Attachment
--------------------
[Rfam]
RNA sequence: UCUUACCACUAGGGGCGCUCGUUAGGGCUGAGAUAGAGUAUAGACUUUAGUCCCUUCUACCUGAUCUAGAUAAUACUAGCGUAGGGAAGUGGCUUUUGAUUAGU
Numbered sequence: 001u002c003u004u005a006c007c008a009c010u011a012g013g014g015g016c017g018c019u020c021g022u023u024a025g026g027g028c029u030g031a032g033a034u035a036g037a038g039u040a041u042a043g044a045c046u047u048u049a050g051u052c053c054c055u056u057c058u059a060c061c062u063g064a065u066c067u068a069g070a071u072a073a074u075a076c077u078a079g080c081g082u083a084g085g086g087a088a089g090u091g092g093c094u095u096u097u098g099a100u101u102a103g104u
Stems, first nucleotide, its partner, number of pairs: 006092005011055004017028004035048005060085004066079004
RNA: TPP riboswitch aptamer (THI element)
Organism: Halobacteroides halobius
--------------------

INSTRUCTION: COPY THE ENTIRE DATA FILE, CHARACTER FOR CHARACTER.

[Rfam]
RNA sequence: UCUUACCACUAGGGGCGCUCGUUAGGGCUGAGAUAGAGUAUAGACUUUAGUCCCUUCUACCUGAUCUAGAUAAUACUAGCGUAGGGAAGUGGCUUUUGAUUAGU
Numbered sequence: 001u002c003u004u005a006c007c008a009c010u011a012g013g014g015g016c017g018c019u020c021g022u023u024a025g026g027g028c029u030g031a032g033a034u035a036g037a038g039u040a041u042a043g044a045c046u047u048u049a050g051u052c053c054c055u056u057c058u059a060c061c062u063g064a065u066c067u068a069g070a071u072a073a074u075a076c077u078a079g080c081g082u083a084g085g086g087a088a089g090u091g092g093c094u095u096u097u098g099a100u101u102a103g104u
Stems, first nucleotide, its partner, number of pairs: 006092005011055004017028004035048005060085004066079004
RNA: TPP riboswitch aptamer (THI element)
Organism: Halobacteroides halobius